The first performance of Richard III was perhaps given
late in 1591 by the conglomerate of the Admiral’s
Men and Lord
Strange’s Men (although there is no certain evidence to
link Shakespeare to this company). The play was popular and received
regular performances by the Lord
Chamberlain’s Men into the 1600s, when it would have been
performed at the Globe.
It was given at court as late as 16 November 1633, the only early
performance of which there is a record, and may well have remained
in the repertory of the King’s
Men until the theatres closed in 1642. By the early 1600s, Richard
Burbage was playing the title role in Richard III.
Publication in quarto and folio
Richard III appeared in 10 editions before 1642.
- First quarto, 1597. Printed from a manuscript believed to have
been prepared from memory by the Lord Chamberlain’s Men
(including Shakespeare himself) to replace a missing prompt-book.
Shakespeare’s name does not appear on the title-page.
- Second quarto, 1598. Printed from the first quarto. Shakespeare’s
name is added to the title-page.
- Third quarto, 1602. Printed from the second quarto.
- Fourth quarto, 1605. Printed from the third quarto.
- Fifth quarto, 1612. Printed partly from the fourth quarto and
partly from the third. (Copy with titlepage only from the British
Library. Complete copy from the Folger Shakespeare Library.)
- Sixth quarto, 1622. Printed from the fifth quarto.
- First folio, 1623. Printed from a manuscript believed to be
Shakespeare’s foul papers, collated with the third quarto
and probably for some parts of the text with the sixth quarto.
The text is longer than the quarto version, but also omits lines
found in the latter. It has many other variants from the quarto
- Seventh quarto, 1629. Printed from the sixth quarto.
- Second folio, 1632. Printed from the first folio.
- Eighth quarto, 1634. Printed from the seventh quarto.
The bookseller Andrew Wise paid the Stationers’ Company for
a licence to print Richard III on 20 October 1597. The
first quarto was printed for Wise shortly afterwards, by the printers
Valentine Simmes and Peter Short. The popularity of the play is
shown by the frequency of new editions.
The second quarto appeared in 1598, and the third in 1602, both
printed for Wise by Thomas Creede. On 25 June 1603, Wise transferred
his copyright in Richard III to the bookseller Mathew Law.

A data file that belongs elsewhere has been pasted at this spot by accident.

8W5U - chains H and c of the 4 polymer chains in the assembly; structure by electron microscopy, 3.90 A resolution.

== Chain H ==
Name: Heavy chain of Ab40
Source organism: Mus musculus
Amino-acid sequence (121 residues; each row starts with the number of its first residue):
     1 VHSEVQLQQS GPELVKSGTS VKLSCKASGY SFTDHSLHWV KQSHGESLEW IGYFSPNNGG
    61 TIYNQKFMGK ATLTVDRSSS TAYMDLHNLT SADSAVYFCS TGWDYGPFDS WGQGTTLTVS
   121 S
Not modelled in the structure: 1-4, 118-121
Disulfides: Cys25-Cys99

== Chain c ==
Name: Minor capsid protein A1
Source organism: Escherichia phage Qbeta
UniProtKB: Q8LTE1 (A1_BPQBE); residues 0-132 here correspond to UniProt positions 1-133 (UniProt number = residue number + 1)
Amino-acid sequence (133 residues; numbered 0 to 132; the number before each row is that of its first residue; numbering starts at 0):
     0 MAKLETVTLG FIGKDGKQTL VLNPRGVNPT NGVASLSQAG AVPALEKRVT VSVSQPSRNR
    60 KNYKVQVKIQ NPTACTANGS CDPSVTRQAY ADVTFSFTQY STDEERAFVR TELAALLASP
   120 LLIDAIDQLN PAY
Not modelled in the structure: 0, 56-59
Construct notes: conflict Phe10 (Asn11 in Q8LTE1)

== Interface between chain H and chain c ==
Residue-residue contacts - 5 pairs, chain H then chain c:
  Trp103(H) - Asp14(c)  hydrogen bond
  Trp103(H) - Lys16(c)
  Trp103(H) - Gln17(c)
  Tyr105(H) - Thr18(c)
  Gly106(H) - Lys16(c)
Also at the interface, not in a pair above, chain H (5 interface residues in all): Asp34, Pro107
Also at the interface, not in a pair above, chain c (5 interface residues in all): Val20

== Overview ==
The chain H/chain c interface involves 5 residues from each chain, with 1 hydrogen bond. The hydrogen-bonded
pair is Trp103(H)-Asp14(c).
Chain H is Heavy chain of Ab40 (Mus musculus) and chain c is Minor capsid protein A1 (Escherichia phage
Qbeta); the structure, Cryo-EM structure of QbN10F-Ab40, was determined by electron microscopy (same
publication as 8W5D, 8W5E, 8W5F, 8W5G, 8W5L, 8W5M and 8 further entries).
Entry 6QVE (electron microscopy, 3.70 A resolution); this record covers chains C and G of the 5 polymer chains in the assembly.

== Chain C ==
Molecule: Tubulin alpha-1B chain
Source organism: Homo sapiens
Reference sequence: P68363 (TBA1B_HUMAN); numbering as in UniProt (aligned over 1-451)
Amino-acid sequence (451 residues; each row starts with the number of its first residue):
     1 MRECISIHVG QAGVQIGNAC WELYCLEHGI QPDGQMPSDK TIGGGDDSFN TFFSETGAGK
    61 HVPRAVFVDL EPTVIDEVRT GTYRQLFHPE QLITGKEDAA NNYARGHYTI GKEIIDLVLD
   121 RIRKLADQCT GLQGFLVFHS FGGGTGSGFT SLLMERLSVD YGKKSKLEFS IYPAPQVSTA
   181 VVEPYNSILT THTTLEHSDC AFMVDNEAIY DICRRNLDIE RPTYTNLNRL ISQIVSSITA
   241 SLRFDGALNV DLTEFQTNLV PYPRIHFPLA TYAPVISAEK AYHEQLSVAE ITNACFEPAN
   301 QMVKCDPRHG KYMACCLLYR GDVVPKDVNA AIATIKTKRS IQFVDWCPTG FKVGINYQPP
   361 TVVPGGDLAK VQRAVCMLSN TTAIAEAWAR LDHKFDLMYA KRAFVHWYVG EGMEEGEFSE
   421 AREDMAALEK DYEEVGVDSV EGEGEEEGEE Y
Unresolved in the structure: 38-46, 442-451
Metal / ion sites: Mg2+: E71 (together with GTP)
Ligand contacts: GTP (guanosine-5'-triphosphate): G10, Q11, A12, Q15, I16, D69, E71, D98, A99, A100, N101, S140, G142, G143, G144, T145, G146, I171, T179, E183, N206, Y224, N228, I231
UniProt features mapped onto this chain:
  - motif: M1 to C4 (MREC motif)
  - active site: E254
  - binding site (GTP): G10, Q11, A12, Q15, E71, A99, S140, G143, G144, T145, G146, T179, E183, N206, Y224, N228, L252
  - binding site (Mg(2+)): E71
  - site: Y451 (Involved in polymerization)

The fourth quarto of 1605 and the fifth of 1612 were both printed
for Law by Creede. A sixth quarto was printed for Law by Thomas
Purfoot in 1622. After the publication of the first folio, a seventh
quarto appeared in 1629, printed for Law by John Norton. Norton’s
name appeared alone in the imprint to the eighth quarto of 1634.
Library copies of Richard III contains detailed bibliographic
descriptions of all the quarto copies of the play.
Several sources were particularly important for the creation of
- Edward Hall, The Union of the Two Noble and Illustrate Famelies
of Lancastre and Yorke (1548). Hall’s chronicle was
a principal source for the play. It includes Sir Thomas More’s
‘The Tragical Doynges of Kyng Richard the Thirde’
which gave Shakespeare most of his information and also influenced
his approach to the figure of Richard III.
- Raphael Holinshed, The Third Volume of Chronicles (1587).
Shakespeare used Holinshed for some details of the action.
- The Mirour for Magistrates (1587). Shakespeare made
much selective use of this source, for example for action involving
Clarence and Hastings.
Story of the play
Note: the links below will take you to the page in the quarto where
each act begins, according to standard modern editions. (The quartos
themselves have no act divisions.) The quarto shown for each play
is always the earliest in the Library's collection - unless it is
a 'bad' quarto in which case it is the earliest 'good' quarto.
The action of Richard III begins after Richard, Duke of
Gloucester’s secret murder of King Henry VI. His eldest brother
is now king, as Edward IV.
1) Richard has designs on the throne, and has plotted against
his elder brother George, Duke of Clarence, who is taken to imprisonment
in the Tower where Gloucester later has him murdered. In the meantime,
Richard woos and wins the Lady Anne, daughter-in-law of the dead
The death of Clarence, The
Mirour for Magistrates, 1587. British Library, C.71.c.4(1),
f. 184v. Larger
2) Edward IV dies, leaving two young sons, Edward, Prince of
Wales and the Duke of York. Richard, with Lord Hastings and the
Duke of Buckingham, departs to fetch the Prince of Wales from Ludlow.
3) Richard, as Lord Protector, lodges Prince Edward and his
brother the Duke of York in the Tower. Richard has Hastings executed
when he opposes his bid for the crown. With the support of Buckingham,
Richard has himself proclaimed king.
4) Richard has been crowned king. Buckingham refuses to help
him deal with the young princes in the Tower, but Richard arranges
their murder. His wife Anne has died, and Richard wants to marry
his niece Elizabeth of York. When he refuses Buckingham the promised
earldom of Hereford, Buckingham flees the court to join the growing
opposition. He is subsequently captured.
The Murder of the Princes
in the Tower. Edward Hall, The Union of the Two Noble and Illustrate
Famelies of Lancaster & Yorke, 1548. British Library, C.122.h.4,
f. xxvii verso (second sequence). Larger
5) Buckingham is led off to execution. The Earl of Richmond
gathers his forces against Richard. The night before the opposing
armies meet in battle, King Richard is visited by the ghosts of
his many victims, including Henry VI, the Duke of Clarence, the
two young princes, and his wife Lady Anne. Richard is killed on
Bosworth Field and Richmond proclaimed king. He announces his intention
of marrying Elizabeth of York, and so ending the civil wars between
York and Lancaster.